Published: 9 June, 2011
by DAN CARRIER
EUSTON Road has long been the bane of urban planners, a dual carriageway that strangles the south of Camden. The Greater London Authority under Ken Livingstone employed architect Sir Terry Farrell to look at how it could be improved, and as researchers measured traffic flow, they discovered a strange blip in their figures: it seemed at one stretch of the thoroughfare, traffic inexplicably slowed to a crawl.
The number-crunchers were at a loss to work out why, and called for more research. It had nothing, they said, to do with traffic lights or street lay out, yet there was always a jam by Camden Town Hall.
The answer became clear when they began to watch drivers carefully.
They discovered it was due to the breathtaking beauty of a Gothic building, the Midland Grand Hotel, long since left empty, that was catching the eye of those going past.
Now this famous landmark is back to what it was originally designed to do. Built in 1865 and designed by Sir George Gilbert Scott for the Midland Railways group, the renamed St Pancras Renaissance Hotel has opened again after decades of gradual dereliction, its peace disturbed only by film crews using it as a ghostly location – and the footsteps of a security guard who as he patrolled its empty corridors became the expert on the history of the place.
Royden Stock is Mr St Pancras: now the in-house historian, he fell in love with the building 15 years ago and his passion has meant when the £200million restoration was complete, the owners drew on his knowledge and have given him a job.
Mr Stock was working as a security guard in the 1990s on film shoots when, one day, he was told to meet at the hotel.
“I grew up nearby and had seen it so many times,” he says.
Yet its Gothic facade had horrified him as well as piqued his curiosity. “I remember as a child being sure it was where all the world’s witches lived,” he says.
By 1996, it had been closed for eight years, after British Rail decamped offices elsewhere.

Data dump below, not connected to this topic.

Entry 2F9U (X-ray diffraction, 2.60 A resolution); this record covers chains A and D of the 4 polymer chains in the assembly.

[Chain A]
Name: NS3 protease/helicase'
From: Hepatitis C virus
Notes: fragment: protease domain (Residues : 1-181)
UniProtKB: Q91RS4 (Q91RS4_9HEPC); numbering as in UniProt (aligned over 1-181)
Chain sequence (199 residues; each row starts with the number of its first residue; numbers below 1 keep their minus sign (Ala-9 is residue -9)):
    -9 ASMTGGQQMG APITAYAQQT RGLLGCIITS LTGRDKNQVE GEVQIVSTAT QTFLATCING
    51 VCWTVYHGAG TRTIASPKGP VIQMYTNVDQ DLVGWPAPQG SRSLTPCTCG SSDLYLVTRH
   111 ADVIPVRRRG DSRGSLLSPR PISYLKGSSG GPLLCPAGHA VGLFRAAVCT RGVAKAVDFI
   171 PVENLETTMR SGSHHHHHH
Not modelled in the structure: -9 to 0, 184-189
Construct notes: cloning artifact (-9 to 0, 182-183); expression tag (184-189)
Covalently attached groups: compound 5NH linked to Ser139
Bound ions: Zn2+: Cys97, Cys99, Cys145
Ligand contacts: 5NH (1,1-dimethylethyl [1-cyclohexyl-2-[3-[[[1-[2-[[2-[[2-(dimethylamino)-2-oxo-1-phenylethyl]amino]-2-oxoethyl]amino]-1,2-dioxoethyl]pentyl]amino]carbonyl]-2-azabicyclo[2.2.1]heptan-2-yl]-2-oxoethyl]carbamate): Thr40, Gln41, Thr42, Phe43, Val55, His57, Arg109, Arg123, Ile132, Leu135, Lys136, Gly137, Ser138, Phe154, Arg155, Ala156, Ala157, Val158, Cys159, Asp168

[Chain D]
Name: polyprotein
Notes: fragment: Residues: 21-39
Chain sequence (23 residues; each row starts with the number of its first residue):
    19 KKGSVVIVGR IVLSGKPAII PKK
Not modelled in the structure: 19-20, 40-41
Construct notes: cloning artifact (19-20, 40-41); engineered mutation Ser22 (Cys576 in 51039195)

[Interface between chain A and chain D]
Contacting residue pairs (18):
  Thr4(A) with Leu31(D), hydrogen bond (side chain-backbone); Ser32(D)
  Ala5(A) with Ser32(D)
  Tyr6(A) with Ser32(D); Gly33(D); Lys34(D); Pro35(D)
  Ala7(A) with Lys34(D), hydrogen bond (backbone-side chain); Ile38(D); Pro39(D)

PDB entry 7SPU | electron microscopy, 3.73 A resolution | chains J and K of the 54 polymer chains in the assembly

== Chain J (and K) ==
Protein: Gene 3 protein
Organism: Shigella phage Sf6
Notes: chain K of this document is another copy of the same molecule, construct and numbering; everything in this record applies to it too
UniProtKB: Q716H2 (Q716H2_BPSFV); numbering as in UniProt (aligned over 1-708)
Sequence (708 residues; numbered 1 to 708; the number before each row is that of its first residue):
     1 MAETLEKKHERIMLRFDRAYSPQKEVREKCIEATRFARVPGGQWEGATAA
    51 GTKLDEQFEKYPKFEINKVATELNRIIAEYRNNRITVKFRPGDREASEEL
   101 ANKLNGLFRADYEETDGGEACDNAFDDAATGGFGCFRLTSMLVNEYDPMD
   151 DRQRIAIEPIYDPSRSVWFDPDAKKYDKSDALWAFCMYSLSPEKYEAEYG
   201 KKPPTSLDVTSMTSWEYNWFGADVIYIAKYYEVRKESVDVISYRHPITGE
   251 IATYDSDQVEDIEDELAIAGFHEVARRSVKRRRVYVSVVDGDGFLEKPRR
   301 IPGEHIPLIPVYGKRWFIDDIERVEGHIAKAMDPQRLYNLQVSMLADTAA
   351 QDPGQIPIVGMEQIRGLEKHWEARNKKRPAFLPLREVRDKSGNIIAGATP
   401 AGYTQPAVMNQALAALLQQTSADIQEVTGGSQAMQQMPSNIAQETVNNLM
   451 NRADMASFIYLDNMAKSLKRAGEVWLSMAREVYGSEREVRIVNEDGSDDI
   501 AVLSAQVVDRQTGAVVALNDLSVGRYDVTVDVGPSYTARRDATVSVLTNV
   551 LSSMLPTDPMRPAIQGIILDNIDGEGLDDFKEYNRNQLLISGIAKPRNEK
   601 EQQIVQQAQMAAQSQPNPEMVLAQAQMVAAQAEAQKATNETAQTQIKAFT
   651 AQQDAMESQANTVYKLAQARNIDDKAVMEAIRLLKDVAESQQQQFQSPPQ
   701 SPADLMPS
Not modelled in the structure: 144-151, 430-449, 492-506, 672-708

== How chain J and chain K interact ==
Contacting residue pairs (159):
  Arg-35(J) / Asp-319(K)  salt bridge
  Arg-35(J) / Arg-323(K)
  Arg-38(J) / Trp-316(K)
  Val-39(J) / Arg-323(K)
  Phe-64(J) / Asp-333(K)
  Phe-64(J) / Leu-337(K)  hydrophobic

“I still remember what it was like to go in for the first time,” says Mr Stock. “It amazed me that such a beautiful building was hidden from the public.”
Then came a chance meeting during the shoot in one of the long, dusty, corridors that would change Royden’s life for ever. A British Rail employee who was on site saw how he was thrilled by the building, and gave him a book by architectural historian Jack Simmons on its history.
“She had seen the glint in my eye and said ‘I have something that may interest you’. I went away and devoured it,” he says.
Then, a couple of months later, he was back with another film crew and they met again. This time he could rattle off facts and figures about the history of George Gilbert Scott’s work.
“I gave her a master class,” he reveals. “She was amazed.”
She asked Royden if his firm did security for buildings, too – they didn’t, but this uncomfortable fact didn’t stop him saying they could – and the BR employee suggested he should look after it.
It meant he suddenly found himself with the run of a 250,000 square feet Gothic masterpiece.
“I enjoyed working there at night,” he recalls. “Most guards would find a corner and have a sleep. But I would explore, and do a spot of ghost hunting.”
Royden would bring in a sound system place it on the grand staircase and blast out Mozart. “The acoustics are incredible,” he says. “It would echo right through the whole building.”
During this time, the Spice Girls used the central staircase to film their first video, and the Harry Potter franchise also turned the building into Hogwarts.
Royden even inspired the film-makers. “I have a rather vivid imagination and I one day came up with this image of three skeletal female violinist playing on the stairway,” he recalls.
This tale was recounted to American director Stacey Harrison, who used the building and Royden’s story in her Indie hit Gorgeous Labour of Love.
“She got a violinist to play there and then used stop motion animation to turn her into a trio,” he recalls. This had a further twist. Royden’s research into the building revealed that in 1934 and 1935, an all-female quintet had actually had a residency to play their violins in the exact spot he had imagined them playing.
Now, after many years of restoration, the building has re-opened, and Royden believes Sir George would be happy with how the 189-bed hotel has been finished. And naturally he has an idea of which room he would most like to claim as a personal suite.
“Those facing the front are the biggest – but I’d go for one on the other side,” he says. “The views over the station are extremely special. It is stunning to be able to look out over the Barlow train shed from this masterpiece.”
• St Pancras Renaissance Hotel, Euston Road, NW1, 020 7841 3540, www. stpancrasrenaissance.com